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Clay Breshears

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Implementing Partition with Prefix Scan

July 11, 2012

In my last post, I sketched out the algorithm for the Partition operation within a Quicksort algorithm using Prefix Scan to reduce the span of the parallel execution when executing on a manycore processor. In this post, I present one implementation of that algorithm using OpenMP for the first level of task parallelism and Intel Threading Building Blocks (TBB) to give me manycore parallel operations.

As you see my code, you will soon realize that this is an initial implementation. My goal was to write more of a "proof of concept" than a well-tuned effort. While it is convenient for having the parallel algorithms that I need, TBB may not be the most efficient means of putting into practice those parallel parts that can utilize many cores. Something more SIMD-like (e.g., CUDA, Intel Array Building Blocks) could be more effective. I'm sure you will see many different improvements to be made to my code. Please take what I've shown here and feel free to make improvements on it.

Overall, the Quicksort() function is called from within an OpenMP parallel region using some subset of all possible threads. The distribution of partitions to be sorted by these threads is done via a shared TBB concurrent_queue container, Q. The indices of the subarray to be sorted are held in the struct type qSortIndex.

tbb::concurrent_queue<qSortIndex> Q;

Before getting to the Quicksort() code, the first thing to examine is the TBB class for the parallel_scan() function. The code here is really nothing special. The addition operation is almost the default operation, so I simply took the sample code from the TBB documentation. I did modify the pointer names for the input array (idata) and output array (odata), but the rest is just the same.

// Prefix Scan class
class pScan {
  int sum;
  int* const odata;
  const int* const idata;

public:
  pScan(int *odata_, const int *idata_) : 
    sum(0), idata(idata_), odata(odata_) {}

  template<typename Tag>
  void operator()(const blocked_range<int> &r, Tag) {
    int temp = sum;
    for (int i = r.begin(); i < r.end(); ++i) {
      temp = temp + idata[i];
      if(Tag::is_final_scan())
        odata[i] = temp;
    }
    sum = temp;
  }

  pScan(pScan& b, split) : 
    sum(0), idata(b.idata), odata(b.odata) {}
  void reverse_join(pScan& a) {sum = a.sum + sum;}
  void assign(pScan& b) {sum = b.sum;}
};

The next six code blocks all come from the Quicksort() function. I've broken them out into separate segments to discuss each one without making you flip back to a monolithic block of code, trying to figure out what lines I'm writing about. I've used an iterative version of Quicksort, so there are no recursive calls to be implemented as new tasks for threads. As subsets are partitioned, the new subset indices are put into the queue, Q. Threads that are executing in the parallel region that is the Quicksort() function will pull an index pair from the queue, partition that subset, and place the indices of the two new subpartitions into the queue until the count of sorted elements equals the total number of original items to be sorted.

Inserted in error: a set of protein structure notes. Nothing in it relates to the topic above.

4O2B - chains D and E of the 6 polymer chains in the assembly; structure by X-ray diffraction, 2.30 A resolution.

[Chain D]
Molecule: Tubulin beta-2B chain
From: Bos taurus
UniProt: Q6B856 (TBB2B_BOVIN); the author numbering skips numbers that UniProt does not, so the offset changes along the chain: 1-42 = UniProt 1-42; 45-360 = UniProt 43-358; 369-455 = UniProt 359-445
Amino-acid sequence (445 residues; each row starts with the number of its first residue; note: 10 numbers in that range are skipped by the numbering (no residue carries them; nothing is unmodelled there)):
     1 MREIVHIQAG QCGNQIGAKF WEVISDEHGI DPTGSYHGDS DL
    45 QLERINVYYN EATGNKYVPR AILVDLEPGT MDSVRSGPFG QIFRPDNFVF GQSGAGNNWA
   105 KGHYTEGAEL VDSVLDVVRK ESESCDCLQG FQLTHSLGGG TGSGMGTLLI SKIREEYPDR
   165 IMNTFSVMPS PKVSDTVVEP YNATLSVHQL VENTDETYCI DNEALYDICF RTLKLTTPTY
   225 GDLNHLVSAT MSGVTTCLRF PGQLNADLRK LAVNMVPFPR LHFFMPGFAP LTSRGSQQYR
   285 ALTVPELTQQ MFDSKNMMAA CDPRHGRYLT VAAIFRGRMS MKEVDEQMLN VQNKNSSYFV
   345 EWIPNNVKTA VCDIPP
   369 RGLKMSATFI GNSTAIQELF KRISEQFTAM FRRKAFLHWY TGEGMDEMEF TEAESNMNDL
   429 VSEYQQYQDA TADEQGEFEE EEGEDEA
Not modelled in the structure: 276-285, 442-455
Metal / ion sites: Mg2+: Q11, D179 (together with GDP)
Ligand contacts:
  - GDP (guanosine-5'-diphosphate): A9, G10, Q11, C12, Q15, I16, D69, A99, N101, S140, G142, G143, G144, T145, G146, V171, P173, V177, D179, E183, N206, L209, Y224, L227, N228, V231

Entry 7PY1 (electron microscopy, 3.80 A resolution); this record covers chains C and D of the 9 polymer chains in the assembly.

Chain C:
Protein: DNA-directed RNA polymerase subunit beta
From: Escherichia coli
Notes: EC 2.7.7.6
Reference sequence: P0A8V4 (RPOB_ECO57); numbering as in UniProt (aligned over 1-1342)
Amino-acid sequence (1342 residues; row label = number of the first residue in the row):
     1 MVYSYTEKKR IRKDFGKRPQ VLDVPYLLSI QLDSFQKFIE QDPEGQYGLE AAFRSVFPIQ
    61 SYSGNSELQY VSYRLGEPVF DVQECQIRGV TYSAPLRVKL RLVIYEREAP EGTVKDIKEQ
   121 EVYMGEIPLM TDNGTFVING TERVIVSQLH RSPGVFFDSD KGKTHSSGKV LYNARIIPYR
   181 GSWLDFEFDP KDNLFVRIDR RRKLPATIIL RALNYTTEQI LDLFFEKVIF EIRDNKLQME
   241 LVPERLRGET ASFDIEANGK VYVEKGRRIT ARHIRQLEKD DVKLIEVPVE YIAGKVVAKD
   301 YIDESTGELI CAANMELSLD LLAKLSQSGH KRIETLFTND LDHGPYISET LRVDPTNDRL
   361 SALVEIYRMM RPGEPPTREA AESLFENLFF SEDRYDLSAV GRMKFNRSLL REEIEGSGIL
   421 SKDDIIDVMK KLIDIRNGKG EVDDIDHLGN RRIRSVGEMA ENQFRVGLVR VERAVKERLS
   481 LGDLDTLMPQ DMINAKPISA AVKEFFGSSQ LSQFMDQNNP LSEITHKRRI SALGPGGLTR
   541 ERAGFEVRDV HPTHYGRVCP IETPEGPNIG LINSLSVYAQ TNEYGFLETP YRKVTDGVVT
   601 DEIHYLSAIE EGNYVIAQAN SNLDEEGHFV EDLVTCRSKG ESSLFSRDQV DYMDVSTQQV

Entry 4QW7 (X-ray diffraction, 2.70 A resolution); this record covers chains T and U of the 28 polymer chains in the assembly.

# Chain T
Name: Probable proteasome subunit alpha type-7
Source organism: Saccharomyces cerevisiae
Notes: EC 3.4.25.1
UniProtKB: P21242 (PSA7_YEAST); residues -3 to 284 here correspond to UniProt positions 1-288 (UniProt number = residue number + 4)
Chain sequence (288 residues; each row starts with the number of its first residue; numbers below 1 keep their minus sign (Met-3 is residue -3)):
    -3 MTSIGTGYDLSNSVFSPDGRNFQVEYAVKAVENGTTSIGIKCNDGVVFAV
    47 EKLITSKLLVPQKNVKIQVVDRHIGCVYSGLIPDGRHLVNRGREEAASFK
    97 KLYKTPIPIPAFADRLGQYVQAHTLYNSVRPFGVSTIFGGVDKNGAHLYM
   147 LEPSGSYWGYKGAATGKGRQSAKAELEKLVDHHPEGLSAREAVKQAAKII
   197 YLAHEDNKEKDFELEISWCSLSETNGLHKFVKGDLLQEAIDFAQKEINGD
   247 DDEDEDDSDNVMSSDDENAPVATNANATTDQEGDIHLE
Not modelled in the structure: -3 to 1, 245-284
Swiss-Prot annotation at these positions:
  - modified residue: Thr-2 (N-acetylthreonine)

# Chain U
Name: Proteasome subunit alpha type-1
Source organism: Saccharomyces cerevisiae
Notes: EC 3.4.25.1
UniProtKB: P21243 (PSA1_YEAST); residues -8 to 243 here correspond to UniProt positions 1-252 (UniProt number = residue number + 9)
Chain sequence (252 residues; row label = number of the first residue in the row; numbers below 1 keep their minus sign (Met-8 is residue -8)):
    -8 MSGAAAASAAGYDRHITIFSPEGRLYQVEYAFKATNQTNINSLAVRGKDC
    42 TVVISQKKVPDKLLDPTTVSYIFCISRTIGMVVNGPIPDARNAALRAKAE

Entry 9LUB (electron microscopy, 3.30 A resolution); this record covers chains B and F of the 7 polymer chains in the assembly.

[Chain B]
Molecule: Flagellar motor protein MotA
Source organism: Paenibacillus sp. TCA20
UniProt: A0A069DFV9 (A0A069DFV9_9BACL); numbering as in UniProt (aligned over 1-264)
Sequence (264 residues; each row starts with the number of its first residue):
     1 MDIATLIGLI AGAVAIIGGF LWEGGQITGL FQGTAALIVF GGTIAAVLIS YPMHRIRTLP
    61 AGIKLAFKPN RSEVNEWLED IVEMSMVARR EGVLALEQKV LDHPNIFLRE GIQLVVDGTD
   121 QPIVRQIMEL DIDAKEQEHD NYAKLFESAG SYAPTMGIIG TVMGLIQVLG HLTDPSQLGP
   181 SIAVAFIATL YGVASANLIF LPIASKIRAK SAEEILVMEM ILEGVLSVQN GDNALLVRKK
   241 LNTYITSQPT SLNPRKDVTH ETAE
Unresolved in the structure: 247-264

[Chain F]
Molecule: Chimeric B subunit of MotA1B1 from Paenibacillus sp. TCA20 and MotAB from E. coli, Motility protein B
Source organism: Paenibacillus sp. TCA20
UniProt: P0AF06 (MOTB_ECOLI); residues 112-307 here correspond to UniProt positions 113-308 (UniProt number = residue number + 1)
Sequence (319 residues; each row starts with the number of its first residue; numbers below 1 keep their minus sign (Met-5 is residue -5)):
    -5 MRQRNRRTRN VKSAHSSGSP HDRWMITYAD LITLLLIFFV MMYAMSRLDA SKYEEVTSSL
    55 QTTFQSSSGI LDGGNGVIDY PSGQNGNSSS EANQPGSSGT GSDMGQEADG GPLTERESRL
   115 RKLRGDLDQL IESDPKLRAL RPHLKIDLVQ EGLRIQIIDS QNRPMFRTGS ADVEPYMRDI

First up is the function header and local declarations.

void QuickSort(int *A, int N)
{
  int p, r, q;
  qSortIndex d, d1, d2;

  int *LT = new int[N];
  int *GT = new int[N];
  int *B  = new int[N];
  int *C  = new int[N];
  int *Ld = new int[N];
  int *Gd = new int[N];

The function takes in an array (A) and the number of items to be sorted (N) within the array. This array will hold the sorted elements when the function completes. The first two lines of declarations are for the index bounds of the partitioned subsets found and the structs that will hold these index values in and out of the shared queue.

The six arrays, each the same size as the original array, will hold the mask vector for less-than (LT) and greater-than (GT) elements compared to the pivot value, the results of the less-than prefix scan (B) and greater-than prefix scan (C), and the subset of elements less than (Ld) and greater than (Gd) the pivot value after the data is moved from A.

  while (1) {
    while (!Q.try_pop(d)) {
      if (Done) return;  // if Done, no more need to process anything
    }
    p = d.lo;
    r = d.hi;

The iterative Quicksort algorithm uses an infinite loop, via the outer while-loop, to keep threads busy. The first thing to be done in an iteration of this outer loop is to attempt to pull something from the queue of index pairs. If the queue is empty, the shared Done flag is checked to determine if the sort has been completed. If the queue holds at least one thing, the thread that retrieves an index pair will know the indices of the next subset within A to be partitioned.

    if (p < r) {
      int *At = &A[p];
      int pivot = At[0];
      int n = r-p+1;

      parallel_for(blocked_range<int>(1, n),
        [&](const blocked_range<int>& r){
           for (int i = r.begin(); i < r.end(); ++i) {
             if (At[i] < pivot) {
               LT[i] = 1;
               GT[i] = 0;
             }
             else {
               LT[i] = 0;
               GT[i] = 1;
             }
           }
        }
      );
      LT[0] = GT[0] = -1;

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